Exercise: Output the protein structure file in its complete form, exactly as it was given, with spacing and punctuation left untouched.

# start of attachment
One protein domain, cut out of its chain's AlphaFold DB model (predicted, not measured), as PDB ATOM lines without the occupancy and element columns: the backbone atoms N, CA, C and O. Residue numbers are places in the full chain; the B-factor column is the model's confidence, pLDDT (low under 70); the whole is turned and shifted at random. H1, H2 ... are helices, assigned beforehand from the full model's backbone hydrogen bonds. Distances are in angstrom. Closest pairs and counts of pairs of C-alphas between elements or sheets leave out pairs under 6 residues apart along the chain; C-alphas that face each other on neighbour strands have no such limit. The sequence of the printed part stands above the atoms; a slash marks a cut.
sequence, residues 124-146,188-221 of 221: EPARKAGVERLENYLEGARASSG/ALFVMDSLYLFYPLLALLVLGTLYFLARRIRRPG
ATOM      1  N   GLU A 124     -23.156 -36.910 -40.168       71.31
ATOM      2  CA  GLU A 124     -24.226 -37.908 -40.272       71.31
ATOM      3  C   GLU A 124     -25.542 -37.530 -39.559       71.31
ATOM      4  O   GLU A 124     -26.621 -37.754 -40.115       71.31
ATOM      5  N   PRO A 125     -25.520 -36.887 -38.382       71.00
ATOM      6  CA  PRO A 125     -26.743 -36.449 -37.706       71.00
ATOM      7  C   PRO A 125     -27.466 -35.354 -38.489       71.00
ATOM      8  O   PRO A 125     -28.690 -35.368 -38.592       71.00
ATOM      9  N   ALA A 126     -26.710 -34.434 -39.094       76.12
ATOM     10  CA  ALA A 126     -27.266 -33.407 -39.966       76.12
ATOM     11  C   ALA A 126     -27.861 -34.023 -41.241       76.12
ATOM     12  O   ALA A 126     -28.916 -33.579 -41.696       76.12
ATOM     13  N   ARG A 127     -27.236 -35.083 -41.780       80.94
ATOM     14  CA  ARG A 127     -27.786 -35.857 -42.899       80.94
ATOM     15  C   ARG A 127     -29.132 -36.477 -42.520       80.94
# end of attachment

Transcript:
One protein domain, cut out of its chain's AlphaFold DB model (predicted, not measured), as PDB ATOM lines without the occupancy and element columns: the backbone atoms N, CA, C and O. Residue numbers are places in the full chain; the B-factor column is the model's confidence, pLDDT (low under 70); the whole is turned and shifted at random. H1, H2 ... are helices, assigned beforehand from the full model's backbone hydrogen bonds. Distances are in angstrom. Closest pairs and counts of pairs of C-alphas between elements or sheets leave out pairs under 6 residues apart along the chain; C-alphas that face each other on neighbour strands have no such limit. The sequence of the printed part stands above the atoms; a slash marks a cut.
sequence, residues 124-146,188-221 of 221: EPARKAGVERLENYLEGARASSG/ALFVMDSLYLFYPLLALLVLGTLYFLARRIRRPG
ATOM      1  N   GLU A 124     -23.156 -36.910 -40.168       71.31
ATOM      2  CA  GLU A 124     -24.226 -37.908 -40.272       71.31
ATOM      3  C   GLU A 124     -25.542 -37.530 -39.559       71.31
ATOM      4  O   GLU A 124     -26.621 -37.754 -40.115       71.31
ATOM      5  N   PRO A 125     -25.520 -36.887 -38.382       71.00
ATOM      6  CA  PRO A 125     -26.743 -36.449 -37.706       71.00
ATOM      7  C   PRO A 125     -27.466 -35.354 -38.489       71.00
ATOM      8  O   PRO A 125     -28.690 -35.368 -38.592       71.00
ATOM      9  N   ALA A 126     -26.710 -34.434 -39.094       76.12
ATOM     10  CA  ALA A 126     -27.266 -33.407 -39.966       76.12
ATOM     11  C   ALA A 126     -27.861 -34.023 -41.241       76.12
ATOM     12  O   ALA A 126     -28.916 -33.579 -41.696       76.12
ATOM     13  N   ARG A 127     -27.236 -35.083 -41.780       80.94
ATOM     14  CA  ARG A 127     -27.786 -35.857 -42.899       80.94
ATOM     15  C   ARG A 127     -29.132 -36.477 -42.520       80.94